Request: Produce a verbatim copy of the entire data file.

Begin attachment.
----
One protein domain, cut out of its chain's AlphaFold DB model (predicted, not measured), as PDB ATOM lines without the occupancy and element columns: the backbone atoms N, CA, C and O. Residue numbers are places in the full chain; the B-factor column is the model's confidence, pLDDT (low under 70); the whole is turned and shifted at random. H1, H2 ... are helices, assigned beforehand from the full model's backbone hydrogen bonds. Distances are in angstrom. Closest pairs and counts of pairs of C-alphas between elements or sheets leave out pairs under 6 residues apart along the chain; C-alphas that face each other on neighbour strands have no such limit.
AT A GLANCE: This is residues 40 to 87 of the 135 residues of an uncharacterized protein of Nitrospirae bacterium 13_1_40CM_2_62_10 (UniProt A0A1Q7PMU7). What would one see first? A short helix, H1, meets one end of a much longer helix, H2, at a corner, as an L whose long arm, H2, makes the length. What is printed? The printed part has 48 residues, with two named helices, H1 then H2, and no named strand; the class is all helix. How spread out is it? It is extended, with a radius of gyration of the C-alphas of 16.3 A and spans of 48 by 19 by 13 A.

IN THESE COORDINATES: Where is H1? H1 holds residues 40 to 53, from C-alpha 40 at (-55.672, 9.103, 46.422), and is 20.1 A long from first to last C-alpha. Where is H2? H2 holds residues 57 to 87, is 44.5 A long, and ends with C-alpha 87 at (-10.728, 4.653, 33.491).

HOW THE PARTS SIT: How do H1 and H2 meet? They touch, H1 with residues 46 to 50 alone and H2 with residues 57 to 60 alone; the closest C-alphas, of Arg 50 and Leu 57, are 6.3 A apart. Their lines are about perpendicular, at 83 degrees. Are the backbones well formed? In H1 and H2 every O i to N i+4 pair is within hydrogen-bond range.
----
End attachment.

One protein domain, cut out of its chain's AlphaFold DB model (predicted, not measured), as PDB ATOM lines without the occupancy and element columns: the backbone atoms N, CA, C and O. Residue numbers are places in the full chain; the B-factor column is the model's confidence, pLDDT (low under 70); the whole is turned and shifted at random. H1, H2 ... are helices, assigned beforehand from the full model's backbone hydrogen bonds. Distances are in angstrom. Closest pairs and counts of pairs of C-alphas between elements or sheets leave out pairs under 6 residues apart along the chain; C-alphas that face each other on neighbour strands have no such limit.
AT A GLANCE: This is residues 40 to 87 of the 135 residues of an uncharacterized protein of Nitrospirae bacterium 13_1_40CM_2_62_10 (UniProt A0A1Q7PMU7). What would one see first? A short helix, H1, meets one end of a much longer helix, H2, at a corner, as an L whose long arm, H2, makes the length. What is printed? The printed part has 48 residues, with two named helices, H1 then H2, and no named strand; the class is all helix. How spread out is it? It is extended, with a radius of gyration of the C-alphas of 16.3 A and spans of 48 by 19 by 13 A.

IN THESE COORDINATES: Where is H1? H1 holds residues 40 to 53, from C-alpha 40 at (-55.672, 9.103, 46.422), and is 20.1 A long from first to last C-alpha. Where is H2? H2 holds residues 57 to 87, is 44.5 A long, and ends with C-alpha 87 at (-10.728, 4.653, 33.491).

HOW THE PARTS SIT: How do H1 and H2 meet? They touch, H1 with residues 46 to 50 alone and H2 with residues 57 to 60 alone; the closest C-alphas, of Arg 50 and Leu 57, are 6.3 A apart. Their lines are about perpendicular, at 83 degrees. Are the backbones well formed? In H1 and H2 every O i to N i+4 pair is within hydrogen-bond range.